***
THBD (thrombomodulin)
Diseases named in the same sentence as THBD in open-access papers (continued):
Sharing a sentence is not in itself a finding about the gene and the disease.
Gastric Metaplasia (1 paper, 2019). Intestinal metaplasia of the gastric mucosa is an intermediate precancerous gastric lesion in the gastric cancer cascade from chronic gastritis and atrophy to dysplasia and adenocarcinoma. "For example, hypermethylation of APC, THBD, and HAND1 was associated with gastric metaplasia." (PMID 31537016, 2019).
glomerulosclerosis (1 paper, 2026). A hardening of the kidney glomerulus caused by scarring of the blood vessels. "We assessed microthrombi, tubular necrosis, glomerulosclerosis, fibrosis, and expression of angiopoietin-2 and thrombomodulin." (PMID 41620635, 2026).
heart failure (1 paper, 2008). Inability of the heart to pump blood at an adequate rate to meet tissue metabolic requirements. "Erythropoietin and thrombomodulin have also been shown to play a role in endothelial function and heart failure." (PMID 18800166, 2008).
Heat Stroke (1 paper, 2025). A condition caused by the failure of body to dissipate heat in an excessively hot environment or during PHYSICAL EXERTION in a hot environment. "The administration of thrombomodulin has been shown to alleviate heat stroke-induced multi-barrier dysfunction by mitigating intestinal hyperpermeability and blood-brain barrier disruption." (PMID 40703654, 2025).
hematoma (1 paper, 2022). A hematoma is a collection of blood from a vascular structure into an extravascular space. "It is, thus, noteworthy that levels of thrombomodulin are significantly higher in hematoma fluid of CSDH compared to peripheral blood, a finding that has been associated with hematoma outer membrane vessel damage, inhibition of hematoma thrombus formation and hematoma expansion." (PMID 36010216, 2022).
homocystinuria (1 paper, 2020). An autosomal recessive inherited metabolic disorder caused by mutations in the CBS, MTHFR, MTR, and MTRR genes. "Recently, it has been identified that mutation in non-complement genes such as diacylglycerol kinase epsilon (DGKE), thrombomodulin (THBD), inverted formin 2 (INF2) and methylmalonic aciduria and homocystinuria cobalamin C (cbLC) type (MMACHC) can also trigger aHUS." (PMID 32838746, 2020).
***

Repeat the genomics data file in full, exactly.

THBD (thrombomodulin)
Diseases named in the same sentence as THBD in open-access papers (continued):
Sharing a sentence is not in itself a finding about the gene and the disease.
Gastric Metaplasia (1 paper, 2019). Intestinal metaplasia of the gastric mucosa is an intermediate precancerous gastric lesion in the gastric cancer cascade from chronic gastritis and atrophy to dysplasia and adenocarcinoma. "For example, hypermethylation of APC, THBD, and HAND1 was associated with gastric metaplasia." (PMID 31537016, 2019).
glomerulosclerosis (1 paper, 2026). A hardening of the kidney glomerulus caused by scarring of the blood vessels. "We assessed microthrombi, tubular necrosis, glomerulosclerosis, fibrosis, and expression of angiopoietin-2 and thrombomodulin." (PMID 41620635, 2026).
heart failure (1 paper, 2008). Inability of the heart to pump blood at an adequate rate to meet tissue metabolic requirements. "Erythropoietin and thrombomodulin have also been shown to play a role in endothelial function and heart failure." (PMID 18800166, 2008).
Heat Stroke (1 paper, 2025). A condition caused by the failure of body to dissipate heat in an excessively hot environment or during PHYSICAL EXERTION in a hot environment. "The administration of thrombomodulin has been shown to alleviate heat stroke-induced multi-barrier dysfunction by mitigating intestinal hyperpermeability and blood-brain barrier disruption." (PMID 40703654, 2025).
hematoma (1 paper, 2022). A hematoma is a collection of blood from a vascular structure into an extravascular space. "It is, thus, noteworthy that levels of thrombomodulin are significantly higher in hematoma fluid of CSDH compared to peripheral blood, a finding that has been associated with hematoma outer membrane vessel damage, inhibition of hematoma thrombus formation and hematoma expansion." (PMID 36010216, 2022).
homocystinuria (1 paper, 2020). An autosomal recessive inherited metabolic disorder caused by mutations in the CBS, MTHFR, MTR, and MTRR genes. "Recently, it has been identified that mutation in non-complement genes such as diacylglycerol kinase epsilon (DGKE), thrombomodulin (THBD), inverted formin 2 (INF2) and methylmalonic aciduria and homocystinuria cobalamin C (cbLC) type (MMACHC) can also trigger aHUS." (PMID 32838746, 2020).